Experts believe India is unlikely to see a fresh COVID-19 wave of infections like the devastating second one unless there is a new immune escaping variant. Experts also warn that this does not mean that the pandemic is now endemic. They said a dipping COVID graph is only part of the picture and pointed to factors such as the mortality rate and the need for a larger vaccination cover.
Shahid Jameel, virologist and visiting professor at Ashoka University in Haryana, lauded India’s milestone achievement of 100 crore COVID vaccine doses. He told PTI that while vaccination rates have improved significantly, more needs to be done. “I am not sure we are in the endemic state yet. As we celebrate this 100 crore landmark, there is still some distance to go. We are going towards endemicity, but are not there yet.”
Jameel noted that daily confirmed COVID cases in India have been decreasing slowly over the past three months from about 40,000 per day to about 15,000 per day now. He also pointed out that the mortality rate in the country remains steady at about 1.2%. “This tells me that the vaccine coverage in India still needs to increase.”
Murad Banaji, senior lecturer in mathematics at UK’s Middlesex University, says there have been some confused claims about a disease being described as endemic when it continues to be present within a given geographical area, but its impact is manageable. “Low cases for some time do not necessarily mean endemicity. It is possible that endemicity is close in some parts of the country, but the data needed to confirm this is not easily available,” he said. “For example, we do not know what an endemic future would look like or what levels of COVID to expect. What is likely is that measures to control transmission will still be needed for some years to come.”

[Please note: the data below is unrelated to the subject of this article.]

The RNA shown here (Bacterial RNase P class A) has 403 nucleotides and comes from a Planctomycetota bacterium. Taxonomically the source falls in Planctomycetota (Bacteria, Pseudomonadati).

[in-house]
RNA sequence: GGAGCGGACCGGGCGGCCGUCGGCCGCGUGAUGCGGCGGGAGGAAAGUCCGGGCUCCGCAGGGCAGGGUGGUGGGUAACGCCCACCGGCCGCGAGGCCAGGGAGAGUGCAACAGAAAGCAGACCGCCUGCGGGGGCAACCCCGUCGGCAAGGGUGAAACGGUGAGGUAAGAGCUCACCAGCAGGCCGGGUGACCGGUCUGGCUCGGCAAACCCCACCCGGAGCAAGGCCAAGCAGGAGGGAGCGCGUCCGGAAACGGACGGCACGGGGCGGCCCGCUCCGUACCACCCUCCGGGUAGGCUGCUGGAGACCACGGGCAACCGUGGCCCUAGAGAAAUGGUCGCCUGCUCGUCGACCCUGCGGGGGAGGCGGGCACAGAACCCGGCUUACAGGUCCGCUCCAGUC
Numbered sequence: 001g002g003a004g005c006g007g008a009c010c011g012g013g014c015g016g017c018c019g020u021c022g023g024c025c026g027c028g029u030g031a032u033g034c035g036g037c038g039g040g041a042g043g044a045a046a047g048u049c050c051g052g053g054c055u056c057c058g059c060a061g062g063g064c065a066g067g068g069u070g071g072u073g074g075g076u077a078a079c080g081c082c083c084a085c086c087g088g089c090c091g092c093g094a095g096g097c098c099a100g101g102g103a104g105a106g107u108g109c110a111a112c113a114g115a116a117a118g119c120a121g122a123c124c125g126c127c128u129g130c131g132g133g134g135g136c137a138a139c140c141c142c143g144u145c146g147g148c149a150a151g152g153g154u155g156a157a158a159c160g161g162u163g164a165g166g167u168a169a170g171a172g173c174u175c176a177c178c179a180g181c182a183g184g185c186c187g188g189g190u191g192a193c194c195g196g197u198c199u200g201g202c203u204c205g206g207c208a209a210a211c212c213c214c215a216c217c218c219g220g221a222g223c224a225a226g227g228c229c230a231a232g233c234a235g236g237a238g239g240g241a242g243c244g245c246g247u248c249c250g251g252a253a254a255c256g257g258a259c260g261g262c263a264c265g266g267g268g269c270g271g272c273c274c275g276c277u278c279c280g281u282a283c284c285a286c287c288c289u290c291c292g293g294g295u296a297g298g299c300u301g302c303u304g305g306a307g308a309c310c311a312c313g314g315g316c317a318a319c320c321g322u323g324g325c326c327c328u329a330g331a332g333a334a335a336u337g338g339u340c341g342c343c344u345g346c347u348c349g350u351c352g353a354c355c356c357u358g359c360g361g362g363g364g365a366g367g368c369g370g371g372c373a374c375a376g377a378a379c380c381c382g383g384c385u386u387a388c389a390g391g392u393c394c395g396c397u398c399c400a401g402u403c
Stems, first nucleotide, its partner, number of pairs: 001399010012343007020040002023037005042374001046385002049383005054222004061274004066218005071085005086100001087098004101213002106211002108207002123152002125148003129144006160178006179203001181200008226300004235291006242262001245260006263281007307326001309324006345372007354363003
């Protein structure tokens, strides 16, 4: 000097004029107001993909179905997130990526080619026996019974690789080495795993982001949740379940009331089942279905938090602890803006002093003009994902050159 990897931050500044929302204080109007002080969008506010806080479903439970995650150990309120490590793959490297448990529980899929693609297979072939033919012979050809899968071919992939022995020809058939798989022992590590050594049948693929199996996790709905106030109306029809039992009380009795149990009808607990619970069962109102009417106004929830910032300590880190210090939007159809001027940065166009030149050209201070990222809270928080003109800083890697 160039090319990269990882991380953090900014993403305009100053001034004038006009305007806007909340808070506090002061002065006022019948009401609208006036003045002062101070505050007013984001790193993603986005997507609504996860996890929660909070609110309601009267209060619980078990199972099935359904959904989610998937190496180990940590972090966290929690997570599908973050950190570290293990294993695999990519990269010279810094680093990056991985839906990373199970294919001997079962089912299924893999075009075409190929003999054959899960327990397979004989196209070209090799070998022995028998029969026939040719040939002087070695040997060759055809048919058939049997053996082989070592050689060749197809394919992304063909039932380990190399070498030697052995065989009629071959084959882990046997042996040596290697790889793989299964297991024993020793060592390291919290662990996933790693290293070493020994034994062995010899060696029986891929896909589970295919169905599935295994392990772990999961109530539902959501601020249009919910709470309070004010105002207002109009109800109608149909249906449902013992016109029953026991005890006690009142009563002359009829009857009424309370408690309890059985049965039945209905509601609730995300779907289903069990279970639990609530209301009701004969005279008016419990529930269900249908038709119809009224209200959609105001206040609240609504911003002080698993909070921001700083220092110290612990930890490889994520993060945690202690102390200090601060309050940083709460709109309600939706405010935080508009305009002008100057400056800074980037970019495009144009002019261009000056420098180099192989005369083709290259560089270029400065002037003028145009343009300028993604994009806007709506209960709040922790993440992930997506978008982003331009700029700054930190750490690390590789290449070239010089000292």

Ramanan Laxminaryan, an epidemiologist, director of the Center for Disease Dynamics, Economics & Policy in Washington, believes there can be periodic flare-ups even with an endemic disease as is being observed in the UK. “I believe we should wait for another two months before determining whether COVID-19 poses a significant future threat to the country.
Experts say India will continue to experience local increases in COVID-19 cases even though it is unlikely to see another overwhelming surge in infections like it did during the second wave when the country’s healthcare system was overwhelmed and thousands died. New variants could potentially still pose a challenge. Any new variant which spreads much more easily amongst people who are vaccinated or have been previously infected, could lead to new surges.